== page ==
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FDA thinks its important for the health of both a pregnant mother and her fetus to learn about a drug?s adverse effects: but is it?
It's important for the health of both a pregnant mother and her fetus to learn about a drug's adverse effects, especially for common drugs like those used to treat asthma. That's the Food and Drug Administraion's take: it wants to study on the subject.
The study wouldn't be a straight clinical trial but a "pregnancy registry": pregnant woman with asthma (and later their newborns) will be examined to see if any adverse events were seen, and which drugs they took during their pregnancy for their asthma. This is obviously a sensitive topic, so FDA is encouraging comments on how to minimize the pregnant women's participation, how best to run such a registry, and whether such a registry is even necessary.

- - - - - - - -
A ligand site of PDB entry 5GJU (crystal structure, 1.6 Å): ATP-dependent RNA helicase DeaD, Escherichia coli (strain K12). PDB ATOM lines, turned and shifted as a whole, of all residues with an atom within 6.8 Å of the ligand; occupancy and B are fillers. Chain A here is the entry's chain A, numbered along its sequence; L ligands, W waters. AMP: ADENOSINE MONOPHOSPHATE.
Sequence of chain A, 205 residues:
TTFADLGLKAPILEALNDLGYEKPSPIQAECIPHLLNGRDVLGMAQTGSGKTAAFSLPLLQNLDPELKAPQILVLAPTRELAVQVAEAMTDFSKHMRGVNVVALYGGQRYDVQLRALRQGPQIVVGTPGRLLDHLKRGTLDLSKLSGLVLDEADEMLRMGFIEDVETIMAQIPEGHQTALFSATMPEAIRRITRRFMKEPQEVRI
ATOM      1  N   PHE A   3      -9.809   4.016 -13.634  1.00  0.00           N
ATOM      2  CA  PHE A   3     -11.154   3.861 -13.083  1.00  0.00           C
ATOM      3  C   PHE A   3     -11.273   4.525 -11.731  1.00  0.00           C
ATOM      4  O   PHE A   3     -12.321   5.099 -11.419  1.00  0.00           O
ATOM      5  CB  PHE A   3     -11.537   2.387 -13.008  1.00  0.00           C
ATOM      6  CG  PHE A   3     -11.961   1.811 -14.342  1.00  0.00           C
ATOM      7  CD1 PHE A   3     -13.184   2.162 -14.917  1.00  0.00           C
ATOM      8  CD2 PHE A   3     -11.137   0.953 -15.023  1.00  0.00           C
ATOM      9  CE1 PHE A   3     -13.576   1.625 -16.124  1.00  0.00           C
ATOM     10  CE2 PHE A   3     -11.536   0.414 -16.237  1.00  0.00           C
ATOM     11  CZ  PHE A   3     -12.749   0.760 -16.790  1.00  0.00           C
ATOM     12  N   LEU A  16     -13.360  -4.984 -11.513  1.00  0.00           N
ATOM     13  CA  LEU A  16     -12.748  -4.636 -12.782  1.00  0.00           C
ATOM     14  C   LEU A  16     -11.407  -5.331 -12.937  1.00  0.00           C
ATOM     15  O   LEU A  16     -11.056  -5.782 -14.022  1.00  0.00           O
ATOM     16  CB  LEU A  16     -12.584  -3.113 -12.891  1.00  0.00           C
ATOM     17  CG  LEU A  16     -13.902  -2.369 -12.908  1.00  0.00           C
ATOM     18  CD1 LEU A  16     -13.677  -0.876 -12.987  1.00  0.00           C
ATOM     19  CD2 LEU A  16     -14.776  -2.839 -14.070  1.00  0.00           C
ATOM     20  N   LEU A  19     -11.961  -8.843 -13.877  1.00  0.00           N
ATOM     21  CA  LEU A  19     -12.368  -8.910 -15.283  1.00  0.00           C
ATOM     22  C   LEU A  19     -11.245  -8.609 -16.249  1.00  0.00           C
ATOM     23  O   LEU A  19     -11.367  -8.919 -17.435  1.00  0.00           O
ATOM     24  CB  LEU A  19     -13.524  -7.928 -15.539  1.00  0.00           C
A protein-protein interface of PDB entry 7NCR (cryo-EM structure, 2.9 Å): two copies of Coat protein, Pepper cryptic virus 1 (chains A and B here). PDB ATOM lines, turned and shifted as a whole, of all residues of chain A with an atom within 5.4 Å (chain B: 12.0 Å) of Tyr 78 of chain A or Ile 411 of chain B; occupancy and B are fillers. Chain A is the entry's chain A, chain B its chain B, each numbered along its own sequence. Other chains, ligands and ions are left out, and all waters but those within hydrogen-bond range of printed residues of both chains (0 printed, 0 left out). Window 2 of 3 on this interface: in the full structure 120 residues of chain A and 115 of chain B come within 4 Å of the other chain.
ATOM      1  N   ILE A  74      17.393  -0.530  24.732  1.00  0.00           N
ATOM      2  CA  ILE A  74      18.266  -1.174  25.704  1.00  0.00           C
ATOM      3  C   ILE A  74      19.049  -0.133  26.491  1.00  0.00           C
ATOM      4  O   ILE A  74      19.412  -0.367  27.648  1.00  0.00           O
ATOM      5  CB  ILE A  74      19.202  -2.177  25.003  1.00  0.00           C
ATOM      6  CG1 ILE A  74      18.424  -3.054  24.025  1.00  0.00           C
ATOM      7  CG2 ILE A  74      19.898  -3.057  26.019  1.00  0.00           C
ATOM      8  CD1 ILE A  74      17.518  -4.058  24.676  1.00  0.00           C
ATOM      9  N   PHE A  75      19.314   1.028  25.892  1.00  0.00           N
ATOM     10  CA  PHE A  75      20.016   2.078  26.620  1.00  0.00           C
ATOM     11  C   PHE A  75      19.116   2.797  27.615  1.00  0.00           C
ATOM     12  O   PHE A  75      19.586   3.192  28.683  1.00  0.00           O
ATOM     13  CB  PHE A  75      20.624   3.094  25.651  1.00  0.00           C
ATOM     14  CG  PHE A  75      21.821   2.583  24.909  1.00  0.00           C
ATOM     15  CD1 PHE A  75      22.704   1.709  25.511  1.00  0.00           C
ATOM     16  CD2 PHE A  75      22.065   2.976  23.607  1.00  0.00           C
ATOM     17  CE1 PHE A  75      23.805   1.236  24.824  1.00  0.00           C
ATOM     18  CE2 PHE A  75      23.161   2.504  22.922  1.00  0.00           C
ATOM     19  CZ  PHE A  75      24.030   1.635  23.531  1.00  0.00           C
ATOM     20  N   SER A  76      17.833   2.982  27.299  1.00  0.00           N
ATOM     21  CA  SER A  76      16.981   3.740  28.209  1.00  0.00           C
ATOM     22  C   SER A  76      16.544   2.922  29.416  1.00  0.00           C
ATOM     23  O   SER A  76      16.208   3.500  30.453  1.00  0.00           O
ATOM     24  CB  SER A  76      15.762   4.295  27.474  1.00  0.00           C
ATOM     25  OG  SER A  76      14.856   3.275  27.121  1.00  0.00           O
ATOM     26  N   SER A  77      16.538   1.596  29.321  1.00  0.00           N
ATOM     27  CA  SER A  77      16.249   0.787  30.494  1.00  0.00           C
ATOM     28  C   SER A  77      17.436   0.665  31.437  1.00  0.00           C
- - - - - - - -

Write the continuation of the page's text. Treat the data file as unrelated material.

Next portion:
Also from FDA, new language has been added to three companies'; leukotrine-modifier asthma drugs, to reflect new data about psychiatric effects the drugs may have. Merck's montelukast sodium (Singular), Cornerstone Therapeutics'; zileuton (Zyflo and Zyflo CR), and AstraZeneca's zafirlukast (Accolate) will mention more adverse events, including aggression, agitation, dream abornialities and hallucination, and insomnia.
Finally, researchers reporting in PLOS Genetics studied the genomes of 492 Mexican children with asthma to determine if they shared any novel genes. They found a target: the chromosomal 9q21.31 region. Mexican people have a proportionally low rate of asthma, which may explain why there haven’t been many studied on genomes about this common disease in this population. Plus, asthma is influenced by both genetics and environment, so the low incidence could be based on nongenetic lifestyle issues.